Useful instruction

Group 236


Up until Luther’s day, catechism was not an essential tool for Christian churches.

There were the historic formulations of basic Christian principles by Cyril in 350, followed by Augustine’s version in 420. Over the ensuing centuries, however, the catechism had emerged as the chief form of basic instruction for priests and monks. Also, as in church worship, Latin prevailed thus greatly limiting its use.

One of Luther’s first calls for reform was that basic Christian instruction should be available in the vernacular language. After 1517, as the Reformation expanded, he took the lead in that effort by producing in 1529 both the Large and Small Catechism in German. He also introduced the question-and-answer format to reach a wider reading audience.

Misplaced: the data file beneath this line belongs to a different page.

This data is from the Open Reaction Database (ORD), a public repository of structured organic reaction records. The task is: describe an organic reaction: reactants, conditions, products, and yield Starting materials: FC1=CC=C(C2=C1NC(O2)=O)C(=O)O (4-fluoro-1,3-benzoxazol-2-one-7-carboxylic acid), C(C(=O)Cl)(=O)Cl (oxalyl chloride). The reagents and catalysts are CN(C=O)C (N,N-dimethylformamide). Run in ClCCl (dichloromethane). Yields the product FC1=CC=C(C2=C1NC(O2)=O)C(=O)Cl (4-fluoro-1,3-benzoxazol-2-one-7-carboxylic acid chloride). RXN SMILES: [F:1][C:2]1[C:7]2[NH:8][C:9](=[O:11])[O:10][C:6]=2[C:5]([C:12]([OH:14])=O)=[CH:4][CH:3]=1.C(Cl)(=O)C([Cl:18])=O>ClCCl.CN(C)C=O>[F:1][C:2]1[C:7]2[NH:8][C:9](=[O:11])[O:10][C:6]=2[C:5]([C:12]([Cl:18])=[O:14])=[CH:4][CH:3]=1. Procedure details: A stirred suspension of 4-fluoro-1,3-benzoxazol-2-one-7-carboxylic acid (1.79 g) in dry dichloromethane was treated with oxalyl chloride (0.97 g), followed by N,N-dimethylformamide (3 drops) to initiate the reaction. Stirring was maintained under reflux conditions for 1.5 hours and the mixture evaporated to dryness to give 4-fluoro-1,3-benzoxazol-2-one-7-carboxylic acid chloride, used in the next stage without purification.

In the coming years, others followed. John Calvin drafted his first catechism in 1541, Heinrich Bullinger created another in 1555, and over the next century, many other Protestant versions appeared. In 1566, the Council of Trent produced a new Catholic catechism, but it remained limited for priestly rather than lay instruction, available only in Latin. Meanwhile, basic Protestant instruction in church doctrine using vernacular languages spread throughout western Europe.